Sunday, December 20, 2009

Regime Change Is Now Our Movement’s Rallying Cry

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Street Journalist

When massive numbers of Iranians took to the streets following the sham election of Mahmoud Ahmadinejad in June, the regime hoped to quash the protests with intimidation and force. It has failed. The latest evidence of the democratic movement’s force? Student Day earlier this month. The roots of Student Day go back to Dec. 7, 1953, when Iranian students protested the coup that ousted Prime Minister Mohammed Mossadegh. The Shah’s regime responded by attacking Tehran’s Polytechnic University, murdering three students. Every year since, Iranian students have observed “16 Azar” (Dec. 7) to commemorate the three students killed by the Shah. But after the 1979 revolution—and with the blessing of the government—Student Day was turned into a useless, perfunctory occasion. Yet in December 1991, students who believed in what they saw as the true ideals of the Islamic Republic began to once again use Student Day to protest against the regime’s oppression. The government and its military branch of students—the student basij—reacted with violence. Despite the regime’s repression, as time passed, the importance of Student Day grew among student leaders—from the left to religious democrats to pro-Western democrats—even as they lived in constant fear of the government’s ruthlessness. Many were repeatedly sent to prison where they were tortured. I was one of those student leaders.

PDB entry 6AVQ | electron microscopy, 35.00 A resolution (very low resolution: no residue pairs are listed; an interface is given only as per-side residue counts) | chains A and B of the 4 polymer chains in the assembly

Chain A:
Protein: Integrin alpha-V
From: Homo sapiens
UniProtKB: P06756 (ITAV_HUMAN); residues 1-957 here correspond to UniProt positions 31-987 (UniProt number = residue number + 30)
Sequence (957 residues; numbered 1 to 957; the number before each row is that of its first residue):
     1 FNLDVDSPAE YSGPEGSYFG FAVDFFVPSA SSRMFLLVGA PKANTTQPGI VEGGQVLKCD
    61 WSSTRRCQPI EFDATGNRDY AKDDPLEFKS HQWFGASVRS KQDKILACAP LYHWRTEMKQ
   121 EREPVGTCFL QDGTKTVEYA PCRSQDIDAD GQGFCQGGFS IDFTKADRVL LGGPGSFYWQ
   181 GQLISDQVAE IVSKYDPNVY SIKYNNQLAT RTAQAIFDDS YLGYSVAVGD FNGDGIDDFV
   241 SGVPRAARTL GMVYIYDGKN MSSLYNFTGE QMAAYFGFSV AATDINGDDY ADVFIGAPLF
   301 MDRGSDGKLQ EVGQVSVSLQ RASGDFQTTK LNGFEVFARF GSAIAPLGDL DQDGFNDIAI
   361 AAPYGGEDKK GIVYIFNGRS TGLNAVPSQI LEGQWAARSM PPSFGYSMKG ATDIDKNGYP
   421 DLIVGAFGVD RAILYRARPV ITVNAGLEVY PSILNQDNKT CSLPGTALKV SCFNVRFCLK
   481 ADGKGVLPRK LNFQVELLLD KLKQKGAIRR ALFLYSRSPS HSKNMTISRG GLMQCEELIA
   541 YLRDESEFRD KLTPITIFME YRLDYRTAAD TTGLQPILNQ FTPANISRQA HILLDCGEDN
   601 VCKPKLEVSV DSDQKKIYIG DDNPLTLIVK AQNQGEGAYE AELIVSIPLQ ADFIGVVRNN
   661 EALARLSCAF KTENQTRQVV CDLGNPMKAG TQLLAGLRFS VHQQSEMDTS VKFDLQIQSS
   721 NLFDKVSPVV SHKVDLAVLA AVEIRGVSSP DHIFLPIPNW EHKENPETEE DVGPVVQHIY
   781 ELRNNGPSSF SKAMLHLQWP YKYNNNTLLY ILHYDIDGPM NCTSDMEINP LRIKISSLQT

In the regime’s view, I was considered to be an architect of a student uprising on July 9, 1999, an uprising that was a true turning point in the movement for democracy. Students like me began to attack the regime itself, rather than simply calling for reform. And so I spent six years in the notorious Evin prison. Two of those years were in solitary confinement. This year, I witnessed Student Day transformed into something bold and new. For the first time, regular citizens joined students in a common call for democracy and human rights. Before Student Day this year, Qolam Hossein Mohseni Ejei, the public prosecutor and a religious leader, announced that he would be pro-active in preventing the usual Student Day protests. He followed through on his threat: Hundreds of students were arrested and harassed. And on Dec. 7, the basijis in civilian clothing confronted the students and the people. In Enghelab Square, I saw a woman in her late 20s get kicked so hard in her spine that she flew through the air. On Ghods Street, near Tehran University, I saw another young woman as her head was pounded into a car by the basij. All the while, they screamed disgusting epithets like “whore” and worse. Yet the movement only became more determined. More than 50 universities throughout the country, both private and government-run, joined in a historical display of resistance. Many observers believed that the event was going to be the turning point for the democratic movement. (Read more...)